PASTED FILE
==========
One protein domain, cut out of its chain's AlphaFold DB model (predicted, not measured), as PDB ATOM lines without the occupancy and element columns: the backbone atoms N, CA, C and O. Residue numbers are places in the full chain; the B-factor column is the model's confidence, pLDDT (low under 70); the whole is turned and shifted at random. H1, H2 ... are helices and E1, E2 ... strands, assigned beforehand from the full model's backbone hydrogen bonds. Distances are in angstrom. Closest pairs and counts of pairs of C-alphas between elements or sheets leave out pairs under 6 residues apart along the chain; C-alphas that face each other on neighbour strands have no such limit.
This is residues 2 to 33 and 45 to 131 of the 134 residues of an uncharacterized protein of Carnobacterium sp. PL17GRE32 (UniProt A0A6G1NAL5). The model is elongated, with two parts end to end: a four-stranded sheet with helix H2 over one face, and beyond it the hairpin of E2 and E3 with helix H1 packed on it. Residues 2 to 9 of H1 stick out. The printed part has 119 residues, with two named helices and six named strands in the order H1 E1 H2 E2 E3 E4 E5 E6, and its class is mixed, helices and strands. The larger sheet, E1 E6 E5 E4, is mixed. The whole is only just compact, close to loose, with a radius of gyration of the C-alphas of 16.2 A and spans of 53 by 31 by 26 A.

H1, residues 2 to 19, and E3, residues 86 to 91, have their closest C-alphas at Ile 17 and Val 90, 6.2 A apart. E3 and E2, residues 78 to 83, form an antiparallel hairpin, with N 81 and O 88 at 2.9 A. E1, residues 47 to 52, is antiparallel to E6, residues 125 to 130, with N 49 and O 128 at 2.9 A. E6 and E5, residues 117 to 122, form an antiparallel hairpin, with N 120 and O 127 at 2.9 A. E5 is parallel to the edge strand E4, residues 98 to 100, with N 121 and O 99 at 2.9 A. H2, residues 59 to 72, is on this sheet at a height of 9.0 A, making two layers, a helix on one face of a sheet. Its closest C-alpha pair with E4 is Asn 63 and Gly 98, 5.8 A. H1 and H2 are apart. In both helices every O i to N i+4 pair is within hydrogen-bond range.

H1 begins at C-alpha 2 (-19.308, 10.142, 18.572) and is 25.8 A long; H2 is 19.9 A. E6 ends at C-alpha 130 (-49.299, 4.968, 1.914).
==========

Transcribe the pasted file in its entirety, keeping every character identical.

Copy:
One protein domain, cut out of its chain's AlphaFold DB model (predicted, not measured), as PDB ATOM lines without the occupancy and element columns: the backbone atoms N, CA, C and O. Residue numbers are places in the full chain; the B-factor column is the model's confidence, pLDDT (low under 70); the whole is turned and shifted at random. H1, H2 ... are helices and E1, E2 ... strands, assigned beforehand from the full model's backbone hydrogen bonds. Distances are in angstrom. Closest pairs and counts of pairs of C-alphas between elements or sheets leave out pairs under 6 residues apart along the chain; C-alphas that face each other on neighbour strands have no such limit.
This is residues 2 to 33 and 45 to 131 of the 134 residues of an uncharacterized protein of Carnobacterium sp. PL17GRE32 (UniProt A0A6G1NAL5). The model is elongated, with two parts end to end: a four-stranded sheet with helix H2 over one face, and beyond it the hairpin of E2 and E3 with helix H1 packed on it. Residues 2 to 9 of H1 stick out. The printed part has 119 residues, with two named helices and six named strands in the order H1 E1 H2 E2 E3 E4 E5 E6, and its class is mixed, helices and strands. The larger sheet, E1 E6 E5 E4, is mixed. The whole is only just compact, close to loose, with a radius of gyration of the C-alphas of 16.2 A and spans of 53 by 31 by 26 A.

H1, residues 2 to 19, and E3, residues 86 to 91, have their closest C-alphas at Ile 17 and Val 90, 6.2 A apart. E3 and E2, residues 78 to 83, form an antiparallel hairpin, with N 81 and O 88 at 2.9 A. E1, residues 47 to 52, is antiparallel to E6, residues 125 to 130, with N 49 and O 128 at 2.9 A. E6 and E5, residues 117 to 122, form an antiparallel hairpin, with N 120 and O 127 at 2.9 A. E5 is parallel to the edge strand E4, residues 98 to 100, with N 121 and O 99 at 2.9 A. H2, residues 59 to 72, is on this sheet at a height of 9.0 A, making two layers, a helix on one face of a sheet. Its closest C-alpha pair with E4 is Asn 63 and Gly 98, 5.8 A. H1 and H2 are apart. In both helices every O i to N i+4 pair is within hydrogen-bond range.

H1 begins at C-alpha 2 (-19.308, 10.142, 18.572) and is 25.8 A long; H2 is 19.9 A. E6 ends at C-alpha 130 (-49.299, 4.968, 1.914).